Algorithm: map[string][]string -> reversed map[string][]string

You have a dataset that represents the relationships between dogs and cats. The dataset is structured as a map, where each dog is associated with a list of cat names. The cat names for a given dog are unique. Overall, all cat names and dog names are unique, although 2 dogs may belong the same cat, and two cats may belong to the same dog.

Problem: Your goal is to generate a new dataset that reverses the relationships, where each cat is associated with a list of unique dog names.

How would you solve this efficiently ? What do you do with large data ? Does Go offer any support/library data structures for this scenario ? What is the idiomatic way to approach this problem ?

PS: Iâ€™ve already experimented with the â€śiterate through the input map, for each value add it to the new map, at its corresponding key, if not already thereâ€ť. Looking for something more efficient than this. Similarly, the â€śuse an auxiliary map to check if a dog already belongs to this catâ€ť.

``````  dogscats := make(map[string][]string)  // map each dog to a catlist.
for cat, doglist := range catsdogs {
for _, dog := range doglist {
dogscats[dog] = append(dogscats[dog], cat)
}
}
``````

For many cats per dog, you may be reallocating `catlist`s. If thatâ€™s a performance problem,
loop through `catsdogs` once to count the number of cats per dog so you can allocate the `catlist`s to the correct initial size. Another performance problem may come from growing the map. You can count the unique dogs to pre-allocate the size of `dogscats`, but doing that youâ€™ll need a set of dogs (as a map) that would need to grow similarly to `dogscats`, so it may not be worthwhile.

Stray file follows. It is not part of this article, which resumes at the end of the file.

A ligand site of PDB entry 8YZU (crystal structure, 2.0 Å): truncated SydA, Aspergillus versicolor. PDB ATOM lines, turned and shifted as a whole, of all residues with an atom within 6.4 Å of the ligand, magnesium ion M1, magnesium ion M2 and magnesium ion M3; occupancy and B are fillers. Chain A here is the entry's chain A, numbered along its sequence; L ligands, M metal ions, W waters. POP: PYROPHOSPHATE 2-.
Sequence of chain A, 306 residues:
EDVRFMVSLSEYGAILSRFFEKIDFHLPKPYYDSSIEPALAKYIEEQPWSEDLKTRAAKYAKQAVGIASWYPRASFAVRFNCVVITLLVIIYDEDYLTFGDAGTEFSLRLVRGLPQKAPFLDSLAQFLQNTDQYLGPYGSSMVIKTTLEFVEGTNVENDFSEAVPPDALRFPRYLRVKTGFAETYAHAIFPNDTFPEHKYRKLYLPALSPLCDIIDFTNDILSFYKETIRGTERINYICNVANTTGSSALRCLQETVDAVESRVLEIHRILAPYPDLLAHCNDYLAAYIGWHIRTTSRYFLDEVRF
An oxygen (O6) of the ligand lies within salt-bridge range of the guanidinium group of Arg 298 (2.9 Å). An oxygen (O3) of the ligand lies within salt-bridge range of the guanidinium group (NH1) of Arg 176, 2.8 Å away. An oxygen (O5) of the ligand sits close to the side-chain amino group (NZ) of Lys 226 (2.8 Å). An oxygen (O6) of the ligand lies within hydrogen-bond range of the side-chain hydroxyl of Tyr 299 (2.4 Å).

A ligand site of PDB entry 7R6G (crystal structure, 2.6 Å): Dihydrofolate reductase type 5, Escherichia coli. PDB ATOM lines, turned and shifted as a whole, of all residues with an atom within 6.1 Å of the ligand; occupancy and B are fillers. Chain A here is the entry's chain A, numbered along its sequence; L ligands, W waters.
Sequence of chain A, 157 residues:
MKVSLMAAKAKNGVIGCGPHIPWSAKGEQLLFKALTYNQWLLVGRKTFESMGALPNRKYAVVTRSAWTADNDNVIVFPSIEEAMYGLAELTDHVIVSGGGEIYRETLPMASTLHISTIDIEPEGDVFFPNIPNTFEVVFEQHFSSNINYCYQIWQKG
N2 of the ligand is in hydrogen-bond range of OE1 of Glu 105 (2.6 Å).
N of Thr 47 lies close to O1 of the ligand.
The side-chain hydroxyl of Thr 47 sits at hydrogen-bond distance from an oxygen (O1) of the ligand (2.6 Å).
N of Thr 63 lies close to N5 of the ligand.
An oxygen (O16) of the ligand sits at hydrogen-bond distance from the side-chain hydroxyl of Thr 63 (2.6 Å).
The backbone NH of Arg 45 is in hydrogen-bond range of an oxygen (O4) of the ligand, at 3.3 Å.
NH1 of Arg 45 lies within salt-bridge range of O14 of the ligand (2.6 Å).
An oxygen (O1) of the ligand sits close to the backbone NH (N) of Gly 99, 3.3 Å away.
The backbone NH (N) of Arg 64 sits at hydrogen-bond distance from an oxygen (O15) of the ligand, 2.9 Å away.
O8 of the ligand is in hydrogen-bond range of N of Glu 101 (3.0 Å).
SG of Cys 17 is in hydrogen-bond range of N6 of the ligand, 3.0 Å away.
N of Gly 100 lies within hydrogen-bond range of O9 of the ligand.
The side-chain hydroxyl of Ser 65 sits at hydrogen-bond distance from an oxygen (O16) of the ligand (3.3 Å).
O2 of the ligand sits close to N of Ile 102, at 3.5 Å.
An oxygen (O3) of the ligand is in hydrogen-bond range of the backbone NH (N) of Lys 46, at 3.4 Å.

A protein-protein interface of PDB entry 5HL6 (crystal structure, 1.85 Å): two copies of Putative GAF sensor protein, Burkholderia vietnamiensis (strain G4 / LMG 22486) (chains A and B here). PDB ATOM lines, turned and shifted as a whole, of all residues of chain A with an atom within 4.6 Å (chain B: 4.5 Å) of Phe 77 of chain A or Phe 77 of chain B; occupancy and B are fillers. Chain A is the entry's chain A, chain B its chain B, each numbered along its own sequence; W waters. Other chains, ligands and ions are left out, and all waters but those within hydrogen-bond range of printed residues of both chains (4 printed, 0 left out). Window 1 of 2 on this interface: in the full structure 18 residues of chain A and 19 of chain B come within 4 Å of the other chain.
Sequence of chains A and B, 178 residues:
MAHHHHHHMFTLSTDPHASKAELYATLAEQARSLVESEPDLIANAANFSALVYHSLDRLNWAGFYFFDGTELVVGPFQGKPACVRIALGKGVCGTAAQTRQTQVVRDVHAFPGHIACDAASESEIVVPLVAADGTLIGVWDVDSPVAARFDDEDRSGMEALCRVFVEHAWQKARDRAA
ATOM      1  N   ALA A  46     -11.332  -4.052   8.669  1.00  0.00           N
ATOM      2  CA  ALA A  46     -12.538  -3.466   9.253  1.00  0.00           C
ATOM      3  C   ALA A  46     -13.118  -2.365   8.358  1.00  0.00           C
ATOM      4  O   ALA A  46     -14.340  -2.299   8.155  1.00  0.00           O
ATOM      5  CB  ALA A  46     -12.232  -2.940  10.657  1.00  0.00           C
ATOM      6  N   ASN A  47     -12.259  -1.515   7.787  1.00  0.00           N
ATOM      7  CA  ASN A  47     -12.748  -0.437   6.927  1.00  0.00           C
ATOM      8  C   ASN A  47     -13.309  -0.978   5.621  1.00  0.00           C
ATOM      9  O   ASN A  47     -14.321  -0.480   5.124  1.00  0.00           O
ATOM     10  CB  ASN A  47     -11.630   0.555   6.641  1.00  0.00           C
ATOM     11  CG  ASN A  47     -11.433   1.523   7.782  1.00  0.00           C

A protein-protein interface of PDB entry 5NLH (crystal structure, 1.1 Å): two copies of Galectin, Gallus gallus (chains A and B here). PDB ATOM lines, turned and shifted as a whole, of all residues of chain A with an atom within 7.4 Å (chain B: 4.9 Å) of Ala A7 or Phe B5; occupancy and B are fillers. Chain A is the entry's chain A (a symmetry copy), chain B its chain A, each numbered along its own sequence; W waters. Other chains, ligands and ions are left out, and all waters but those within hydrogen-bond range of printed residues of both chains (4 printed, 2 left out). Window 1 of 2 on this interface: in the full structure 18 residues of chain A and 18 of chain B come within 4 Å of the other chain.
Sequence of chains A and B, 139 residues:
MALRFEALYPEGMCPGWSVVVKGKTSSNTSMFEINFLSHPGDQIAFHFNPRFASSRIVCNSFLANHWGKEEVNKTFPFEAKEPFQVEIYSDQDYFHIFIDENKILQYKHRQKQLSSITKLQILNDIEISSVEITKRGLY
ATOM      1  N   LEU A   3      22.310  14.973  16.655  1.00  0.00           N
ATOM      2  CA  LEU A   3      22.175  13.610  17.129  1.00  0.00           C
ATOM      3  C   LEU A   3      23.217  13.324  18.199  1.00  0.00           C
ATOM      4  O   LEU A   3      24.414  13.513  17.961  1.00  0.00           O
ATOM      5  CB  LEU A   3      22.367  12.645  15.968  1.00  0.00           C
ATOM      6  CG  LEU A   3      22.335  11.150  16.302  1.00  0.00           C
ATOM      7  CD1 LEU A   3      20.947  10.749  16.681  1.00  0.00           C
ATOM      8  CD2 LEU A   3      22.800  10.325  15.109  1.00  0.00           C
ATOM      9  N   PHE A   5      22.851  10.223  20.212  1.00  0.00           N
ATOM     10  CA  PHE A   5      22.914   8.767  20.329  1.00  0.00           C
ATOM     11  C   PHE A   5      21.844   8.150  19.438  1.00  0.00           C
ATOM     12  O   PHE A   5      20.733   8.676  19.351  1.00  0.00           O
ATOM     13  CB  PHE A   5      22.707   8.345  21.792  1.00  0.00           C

Just for fun, hereâ€™s @mje 's algorithm in a runnable environment: https://goplay.tools/snippet/6UoNk3saTo8

Iâ€™m curious what more efficient stuff people come up with. Maybe even something with memory arenaâ€™s or what not?

in case there are multiple duplicates, have an auxiliary data structure, dogCats is a map[string]map[string]interface{}. After you build this auxiliary data structure, you build your result from it.

Yet it is highly dependent on how many duplicates, you allocate more memory than needed, etc.

Hereâ€™s another version but this time with the dummy data initialised in stead of built with `append`: https://goplay.tools/snippet/r5lLSEkJTRW

Underlying data structure is `map[string][]string`.

The most efficient solution is probably encoding the dog-cats relationship in a `[][]bool`-matrix. No need to alter the matrix since you can just iterate over it with columns and rows switched (in effect transposing the matrix).

Running example:

`````` dogs := [3]string{"dog1", "dog2", "dog3"}
cats := [4]string{"cat1", "cat2", "cat3", "cat4"}

dogm := [3][4]bool{
[4]bool{true, true, true, true},    // dog1 has cat1, cat2, cat3, cat4
[4]bool{true, false, true, false},  // dog2 has cat1, cat3
[4]bool{true, false, false, false}, // dog3 has cat1
}

// print source data
printmatrix(dogs[:], cats[:], dogm)
``````

Currently Iâ€™m still trying to write a (perhaps generic) `printmatrix`-function in stead of the 2 separate ones that avoids copying the matrix (with hard-coded dimensions) to slices.

Your idea is a clear example of thinking out of the box, congratulations to you sir. Having said that, I do not think I can use it: if you have N millions of dogs and M millions of cats, or even more, you need to consider the costs of storing a N*M bool matrix in memory, in this case it seems too much.

Not directly related, if a dog entity is just a simple small string, like â€śdog1â€ť, the difference between storing a bool or the string itself, is not big enough to merit memoization. A bool is a byte, while a string is something like 3 ints (one of them being a pointer to the immutable rune slice itself).

Keep coming with innovative ideas, I am sure this problem can be solved more efficiently than a pair of maps.

The dog/cat example is likely to very sparse. If your real problem is also very sparse, consider a sparse matrix implementation like CSR. Sparse matrix implementations are optimized for (relatively) fast matrix/matrix operations, so youâ€™ll pay a runtime penalty for random element access.

You can also reduce space by using an int64 to hold 64 matrix elements, but this could work against, and certainly complicate, a sparse implementation.

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